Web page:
Starring Jake Gyllenhaal, Jena Malone, Mary McDonnell, Patrick Swayze, Katharine Ross, Maggie Gyllenhaal
Rated R for language, some drug use and violence.
I held off for so long on writing this review not because I didn’t know what the movie “meant”—that is to say, I formulated my opinion very quickly, but then, I was watching it on DVD with a group of friends, and we had the luxury of discus-sion afterwards (and during, if we felt like it). I held off because I couldn’t imagine how to review it without giving away spoilers.
But I’m also going to insist that you see the movie before you read any spoilers, so I obviously ought to throw you some kind of bone first, to convince you to see it. Donnie Darko is a wonderful movie, made by a first-time writer/director who is only three years older than me, which depresses the hell out of me, but anyway. I might add that Richard Kelly’s hand here is remarkably steady—he mixes subur-ban satire (ca. 1988) with teen angst and coming-of-age, an astonishingly even-handed portrayal of mental illness, time travel, and a Hell Rabbit of Death without ever faltering, without overplaying any one element. (Let me add that the movie is genuinely creepy, something a lot of filmmakers aim for and fail to achieve. All I’m saying is, between Donnie poking Frank the Satan Bunny in the eye through the mirror with a knife and Frank saying, “Why don’t you take off that man suit?,” I did not sleep well that night.) Imagine American Beauty by way of Run Lola Run, with a shot of Back to the Future and a cameo by Harvey’s evil twin, and you may get an idea of what Donnie Darko is about. At the same time, it will only be the slightest idea—I knew several spoilers beforehand and didn’t even know the tip of the iceberg.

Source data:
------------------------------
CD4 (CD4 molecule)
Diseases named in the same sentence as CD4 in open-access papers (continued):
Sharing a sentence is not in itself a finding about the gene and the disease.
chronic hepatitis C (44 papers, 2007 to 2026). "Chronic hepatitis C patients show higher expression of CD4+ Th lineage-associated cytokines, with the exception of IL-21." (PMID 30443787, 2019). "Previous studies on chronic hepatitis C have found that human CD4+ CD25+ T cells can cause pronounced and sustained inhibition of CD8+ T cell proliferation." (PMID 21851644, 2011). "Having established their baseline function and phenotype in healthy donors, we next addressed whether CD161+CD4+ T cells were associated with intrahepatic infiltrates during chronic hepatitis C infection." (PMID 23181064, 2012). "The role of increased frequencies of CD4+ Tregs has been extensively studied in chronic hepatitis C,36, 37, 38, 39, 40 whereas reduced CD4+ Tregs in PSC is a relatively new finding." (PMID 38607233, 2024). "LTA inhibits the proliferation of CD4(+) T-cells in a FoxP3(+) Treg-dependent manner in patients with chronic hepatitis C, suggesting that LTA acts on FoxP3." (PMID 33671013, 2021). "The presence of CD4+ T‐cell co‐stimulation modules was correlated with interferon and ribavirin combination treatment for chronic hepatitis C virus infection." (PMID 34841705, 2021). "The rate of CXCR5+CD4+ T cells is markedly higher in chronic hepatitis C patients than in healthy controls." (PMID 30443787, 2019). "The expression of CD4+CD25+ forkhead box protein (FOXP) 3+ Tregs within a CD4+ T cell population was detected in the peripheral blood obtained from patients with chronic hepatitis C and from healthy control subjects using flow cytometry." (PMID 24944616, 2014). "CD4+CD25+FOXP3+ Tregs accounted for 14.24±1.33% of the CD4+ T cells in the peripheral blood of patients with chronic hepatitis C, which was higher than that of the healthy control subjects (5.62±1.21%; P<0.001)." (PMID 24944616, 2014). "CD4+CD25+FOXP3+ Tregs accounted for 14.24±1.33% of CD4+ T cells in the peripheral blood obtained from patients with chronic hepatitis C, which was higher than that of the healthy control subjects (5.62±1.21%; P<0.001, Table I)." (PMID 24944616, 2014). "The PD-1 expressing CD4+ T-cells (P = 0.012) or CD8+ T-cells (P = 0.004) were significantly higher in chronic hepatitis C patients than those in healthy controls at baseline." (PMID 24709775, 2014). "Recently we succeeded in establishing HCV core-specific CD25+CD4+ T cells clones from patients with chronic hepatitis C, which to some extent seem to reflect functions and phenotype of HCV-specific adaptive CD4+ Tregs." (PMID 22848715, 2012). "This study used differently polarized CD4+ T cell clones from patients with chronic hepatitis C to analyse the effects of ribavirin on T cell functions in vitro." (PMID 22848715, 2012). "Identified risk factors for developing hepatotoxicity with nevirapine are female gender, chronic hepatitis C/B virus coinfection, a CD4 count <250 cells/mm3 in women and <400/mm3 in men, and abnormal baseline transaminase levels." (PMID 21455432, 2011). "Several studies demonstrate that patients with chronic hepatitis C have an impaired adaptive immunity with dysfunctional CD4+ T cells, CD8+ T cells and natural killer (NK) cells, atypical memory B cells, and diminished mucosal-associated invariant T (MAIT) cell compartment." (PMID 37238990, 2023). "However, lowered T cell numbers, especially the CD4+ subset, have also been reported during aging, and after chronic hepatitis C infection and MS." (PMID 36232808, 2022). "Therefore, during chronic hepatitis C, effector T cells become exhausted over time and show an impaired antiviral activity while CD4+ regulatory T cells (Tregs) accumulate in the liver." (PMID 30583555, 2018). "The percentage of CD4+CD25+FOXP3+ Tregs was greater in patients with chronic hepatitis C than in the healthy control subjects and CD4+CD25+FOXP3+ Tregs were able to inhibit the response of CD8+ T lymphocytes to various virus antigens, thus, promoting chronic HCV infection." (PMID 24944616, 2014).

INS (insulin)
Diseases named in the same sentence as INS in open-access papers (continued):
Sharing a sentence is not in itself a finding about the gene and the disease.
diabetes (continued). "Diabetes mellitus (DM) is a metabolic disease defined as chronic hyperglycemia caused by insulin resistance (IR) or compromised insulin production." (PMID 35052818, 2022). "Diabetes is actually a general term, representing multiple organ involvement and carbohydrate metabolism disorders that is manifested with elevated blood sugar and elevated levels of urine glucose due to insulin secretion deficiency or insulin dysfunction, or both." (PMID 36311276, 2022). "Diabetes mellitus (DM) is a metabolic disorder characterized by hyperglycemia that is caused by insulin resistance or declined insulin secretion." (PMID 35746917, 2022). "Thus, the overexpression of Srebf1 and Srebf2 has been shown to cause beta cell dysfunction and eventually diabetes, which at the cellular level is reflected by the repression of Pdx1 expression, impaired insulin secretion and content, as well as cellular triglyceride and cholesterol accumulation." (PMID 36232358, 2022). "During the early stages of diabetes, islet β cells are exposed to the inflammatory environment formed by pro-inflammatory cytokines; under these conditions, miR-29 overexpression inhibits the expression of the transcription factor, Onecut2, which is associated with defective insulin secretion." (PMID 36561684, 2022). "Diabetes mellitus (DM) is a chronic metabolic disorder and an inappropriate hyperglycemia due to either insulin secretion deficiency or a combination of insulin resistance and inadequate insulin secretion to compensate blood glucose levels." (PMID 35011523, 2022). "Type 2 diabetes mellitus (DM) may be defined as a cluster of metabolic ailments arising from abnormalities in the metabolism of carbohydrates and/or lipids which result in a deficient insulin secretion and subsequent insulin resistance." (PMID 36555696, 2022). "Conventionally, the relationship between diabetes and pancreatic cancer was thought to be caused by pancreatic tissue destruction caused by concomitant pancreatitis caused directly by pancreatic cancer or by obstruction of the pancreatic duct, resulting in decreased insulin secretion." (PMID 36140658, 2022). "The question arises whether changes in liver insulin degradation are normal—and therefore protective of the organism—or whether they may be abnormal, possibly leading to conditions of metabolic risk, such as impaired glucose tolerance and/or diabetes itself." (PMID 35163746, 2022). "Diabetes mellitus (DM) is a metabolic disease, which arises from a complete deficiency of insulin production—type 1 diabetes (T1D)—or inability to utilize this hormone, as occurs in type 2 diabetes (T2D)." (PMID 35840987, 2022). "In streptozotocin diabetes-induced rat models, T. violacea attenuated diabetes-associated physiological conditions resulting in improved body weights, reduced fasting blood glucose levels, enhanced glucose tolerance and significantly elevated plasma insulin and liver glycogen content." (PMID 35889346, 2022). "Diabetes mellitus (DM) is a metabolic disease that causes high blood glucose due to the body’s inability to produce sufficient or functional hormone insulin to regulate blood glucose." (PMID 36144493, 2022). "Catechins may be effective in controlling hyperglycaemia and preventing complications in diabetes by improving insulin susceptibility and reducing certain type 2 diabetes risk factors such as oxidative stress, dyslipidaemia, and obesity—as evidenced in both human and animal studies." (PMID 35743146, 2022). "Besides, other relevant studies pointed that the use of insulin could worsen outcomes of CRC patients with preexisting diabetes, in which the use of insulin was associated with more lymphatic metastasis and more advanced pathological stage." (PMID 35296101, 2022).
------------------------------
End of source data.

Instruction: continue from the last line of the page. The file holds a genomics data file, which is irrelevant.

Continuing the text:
I’d like to mention the cast as well—what particularly impressed me was the Darko family itself, that it was quirky and yet not overbearingly so, or psychotically dysfunctional. You got the feeling that the Darkos were probably a bit unique in the neighborhood, but cheerfully so. The youngest sister is involved in an hysterical dance squad bound for Star Search, but rather than caricature the girls, director Kelly makes their moment in the spotlight simultaneously ridiculous, glamorous, and poignant. (How he does it, I don’t know, but he does.) A quick word about the music, which is great—it’s 1988-appropriate, without overwhelming the film. You get Tears for Fears and Duran Duran, but it never feels like there’s a soundtrack tie-in album (two volumes, of course) looming in your future. But back to the actors. I liked both Jena Malone and Maggie Gyllenhaal (as Donnie’s girlfriend and his sister, respectively; Gyllenhaal is also the actor’s real-life sister). Noah Wyle and Drew Barrymore (as married teachers!) make effective appearances without capsizing the movie with their recognizability. And hell, Patrick Swayze as a self-help guru in 1988, roughly the year Dirty Dancing came out, is just a casting coup. But really, the movie belongs to star Jake Gyllenhaal. I remember saying in our very first Movies We Want to See that Donnie Darko had better be good, because he owed us for Bubble Boy. Well, the debt’s paid in full, as far as I’m concerned. Gyllenhaal pulls off a wide emotional range—social-outcast geek, earnest brilliance, gleeful psychosis, loving son and boyfriend—without seeming to bat an eyelash.
Bottom line: Go rent this movie. Or rather, the DVD. Because the movie’s got some great extras, as well as a tie-in movie website, and we’ll discuss those in the spoiler half of the review. So go. Git. Shoo!
All right. Seen it?
I still don’t believe you. This is your last chance to ’fess up. If you really did see the movie, proceed to the next page.
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|"Hi, my name is Frank, and I'll be your Hell Rabbit this evening."|